Zuckerberg meets Grunig: a marriage made in dialogue heaven

Facebook. Online genius. The Social Network. Billionaire.  Who doesn’t know the name Mark Zuckerberg?

One of the first social networking platforms I started using as a teen was Facebook. I like to think of Zuckerberg as some sort of founding father of what social media is to me. Back then (timeline tells me 2007), I was (and still am) fascinated by the liberating social possibilities that Facebook offered. Getting a notification from a friend commenting on something I had written or taken a picture of was almost as exciting as receiving a letter in the mail. Making friends with people across the world was easier than making friends with my neighbour, AND we shared interests.

These days, I can ‘Like’ the brands I like, make complaints about those I don’t and discuss products and services with people before I buy. Bottom line? Social media allows me to engage with brands and businesses in ways that were previously inconceivable.

Drawing on my experiences in both PR and as a student of communications, social media is helping businesses and organisations practice ‘excellent communication practices’. Pioneered by James Grunig, two-way symmetrical communication is the essence of social media.  Not only does it facilitate consumers’ ability to talk directly to each other, there is an open channel for communication between consumer and organisation.

Social media is the ESSENCE of two-way symmetrical communication

Social media is emerging as a primary communication channel. It is magnifying the impact of consumer-to-consumer conversations (only 14% of consumers trust brand ads compared to 78% of consumers who trust peer recommendations – SEO optimise). Robert Young speaks of social media as shifting the balance of control for production and distribution of content between corporations and consumers. If consumers are gaining a more powerful voice, businesses need to change their communication approach.

Ignoring the power of online word of mouse is no longer an option in the digitally interconnected world where consumers are liberated from centralised / monopolised sources of information. Using social media is equally about brand reputation and risk management. Our use of social media today begs the question: “Can brands afford to forgo social media?”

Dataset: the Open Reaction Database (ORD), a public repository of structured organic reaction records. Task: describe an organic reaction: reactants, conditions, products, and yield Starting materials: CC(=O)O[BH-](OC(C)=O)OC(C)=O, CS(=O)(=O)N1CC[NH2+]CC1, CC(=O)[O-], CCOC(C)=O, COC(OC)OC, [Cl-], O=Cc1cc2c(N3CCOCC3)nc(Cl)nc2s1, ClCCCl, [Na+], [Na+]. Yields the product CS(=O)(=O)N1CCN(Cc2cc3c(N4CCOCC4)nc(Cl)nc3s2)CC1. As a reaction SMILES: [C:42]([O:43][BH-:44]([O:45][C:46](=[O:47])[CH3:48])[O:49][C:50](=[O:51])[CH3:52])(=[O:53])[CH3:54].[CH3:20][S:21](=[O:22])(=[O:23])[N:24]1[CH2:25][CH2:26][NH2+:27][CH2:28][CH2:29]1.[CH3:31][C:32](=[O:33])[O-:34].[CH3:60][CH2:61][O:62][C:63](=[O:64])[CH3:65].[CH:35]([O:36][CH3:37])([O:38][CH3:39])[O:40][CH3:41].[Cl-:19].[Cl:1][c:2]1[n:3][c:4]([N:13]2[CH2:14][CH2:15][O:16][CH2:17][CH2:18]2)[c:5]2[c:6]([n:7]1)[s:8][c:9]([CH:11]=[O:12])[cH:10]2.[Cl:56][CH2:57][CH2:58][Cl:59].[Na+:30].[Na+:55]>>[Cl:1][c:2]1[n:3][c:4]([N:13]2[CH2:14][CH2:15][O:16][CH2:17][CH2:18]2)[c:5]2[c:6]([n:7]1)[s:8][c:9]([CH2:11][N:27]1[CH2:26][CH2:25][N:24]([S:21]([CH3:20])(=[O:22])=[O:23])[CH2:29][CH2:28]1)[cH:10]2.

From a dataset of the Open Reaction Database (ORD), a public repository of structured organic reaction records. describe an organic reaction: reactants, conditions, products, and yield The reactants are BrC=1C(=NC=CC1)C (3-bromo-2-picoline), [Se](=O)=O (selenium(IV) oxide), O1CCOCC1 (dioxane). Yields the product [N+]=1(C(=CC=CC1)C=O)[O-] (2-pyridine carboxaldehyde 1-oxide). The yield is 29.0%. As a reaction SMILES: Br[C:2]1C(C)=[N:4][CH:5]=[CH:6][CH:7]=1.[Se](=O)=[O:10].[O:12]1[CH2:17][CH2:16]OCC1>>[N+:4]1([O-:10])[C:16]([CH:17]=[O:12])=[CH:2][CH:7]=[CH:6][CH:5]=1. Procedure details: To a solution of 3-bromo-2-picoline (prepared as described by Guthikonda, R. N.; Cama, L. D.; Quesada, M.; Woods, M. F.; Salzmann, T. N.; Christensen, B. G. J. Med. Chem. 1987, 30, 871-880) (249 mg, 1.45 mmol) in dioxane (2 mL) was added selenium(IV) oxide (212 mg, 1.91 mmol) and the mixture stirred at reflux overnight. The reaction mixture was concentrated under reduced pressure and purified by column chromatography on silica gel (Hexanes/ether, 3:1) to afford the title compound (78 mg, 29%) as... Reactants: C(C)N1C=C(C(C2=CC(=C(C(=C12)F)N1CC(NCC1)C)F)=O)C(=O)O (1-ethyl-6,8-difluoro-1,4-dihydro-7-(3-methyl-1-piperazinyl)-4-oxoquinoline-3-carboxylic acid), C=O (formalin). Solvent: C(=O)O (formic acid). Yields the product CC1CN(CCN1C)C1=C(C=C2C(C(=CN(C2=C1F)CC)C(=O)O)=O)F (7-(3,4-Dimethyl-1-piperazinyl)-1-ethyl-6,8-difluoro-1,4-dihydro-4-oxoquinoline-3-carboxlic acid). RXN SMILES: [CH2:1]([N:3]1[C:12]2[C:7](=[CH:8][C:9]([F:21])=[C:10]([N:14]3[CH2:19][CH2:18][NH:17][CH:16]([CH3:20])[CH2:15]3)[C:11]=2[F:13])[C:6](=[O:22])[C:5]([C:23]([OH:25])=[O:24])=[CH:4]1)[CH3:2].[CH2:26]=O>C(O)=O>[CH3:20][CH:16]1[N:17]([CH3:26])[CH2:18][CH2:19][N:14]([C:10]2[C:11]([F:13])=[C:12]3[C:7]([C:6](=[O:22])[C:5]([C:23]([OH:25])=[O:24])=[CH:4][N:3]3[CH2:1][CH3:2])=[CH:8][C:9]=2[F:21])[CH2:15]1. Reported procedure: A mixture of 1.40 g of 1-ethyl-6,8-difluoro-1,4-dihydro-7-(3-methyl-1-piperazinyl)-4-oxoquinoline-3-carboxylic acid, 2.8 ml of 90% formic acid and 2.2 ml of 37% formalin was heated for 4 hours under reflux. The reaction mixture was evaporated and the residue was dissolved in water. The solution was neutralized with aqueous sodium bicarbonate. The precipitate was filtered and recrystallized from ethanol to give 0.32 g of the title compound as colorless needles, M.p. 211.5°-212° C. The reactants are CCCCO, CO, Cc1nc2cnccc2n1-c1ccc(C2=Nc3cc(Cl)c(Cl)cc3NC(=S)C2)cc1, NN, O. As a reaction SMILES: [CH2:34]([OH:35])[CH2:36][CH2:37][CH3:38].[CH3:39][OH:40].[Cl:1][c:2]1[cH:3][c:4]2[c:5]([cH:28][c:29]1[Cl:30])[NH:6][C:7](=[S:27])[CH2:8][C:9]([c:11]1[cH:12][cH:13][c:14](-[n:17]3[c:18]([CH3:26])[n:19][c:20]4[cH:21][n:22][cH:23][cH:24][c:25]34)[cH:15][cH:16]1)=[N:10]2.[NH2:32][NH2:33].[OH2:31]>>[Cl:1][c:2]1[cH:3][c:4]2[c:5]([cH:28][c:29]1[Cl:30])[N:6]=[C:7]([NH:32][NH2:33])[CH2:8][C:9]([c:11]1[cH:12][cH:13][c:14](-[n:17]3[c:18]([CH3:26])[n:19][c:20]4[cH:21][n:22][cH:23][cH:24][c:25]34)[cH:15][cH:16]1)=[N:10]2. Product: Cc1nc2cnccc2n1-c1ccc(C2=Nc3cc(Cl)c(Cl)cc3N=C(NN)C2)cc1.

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7 thoughts on “Zuckerberg meets Grunig: a marriage made in dialogue heaven

  1. Simply put – no – brands can not afford to forgo social media. Whether organisations choose to get involved or not – people are talking about them. Social media can be a very powerful tool for organisations by acting as both an early warning system for potential issues, as well as identifying positive opportunities.

  2. I’m amazed by the amount of brands that use social media, especially in the last year or so. As a consumer, when I see my facebook friends “claim a deal” from Baker’s Delight’s facebook for example, my first instinct is to check it out to see what kind of freebies I can get. It’s such a simple method of advertising, keeping a product in the forefront of a consumer’s mind and is literally a click away. Any consumer-based business that isn’t tapping into social media, is in my opinion foregoing free advertising and possible future market share.

    • You’re right Kenrick – there is so much opportunity in the social media world – from marketing / advertising to customer service, profile building and reputation management.

  3. When you love a pair of shoes, do you tell the manufacturer or do you tell your 6 best friends? The interesting thing about Grunig is he developed his theory of two way symmetrical communication as a historical timeline, but then it just stopped almost 30 years ago. Zuckerberg understood something Grunig hasn’t really accepted – two-way symmetrical communication isn’t enough – communication is multifaceted.

    Brands need to also adapt to this notion, that communication isn’t just with the customer but also involved their 6 best friends, and their families and … you get the picture!

    Social media is highlighting this real and integral nature of communication.
    Cheers, geoff

  4. Something that I have been thinking about today is that fact that while Facebook encourages dialogue between its users, it seems the company needs a lesson in two-way communication.
    I have been blogging about the Jill Meagher case and was reading reports about the fact that Facebook refused to censor content that may interfere with the murder trial. This is understandable from a censorship perspective, however I was inreasingly seeing that Facebook as a company was declining comment, not returning calls etc to both media and regulatory officials.
    This isn’t the only instance. How many of us have had our own privacy rights restricted on Facebook with no notification from Facebook themselves?
    Not sure they practice what they preach!

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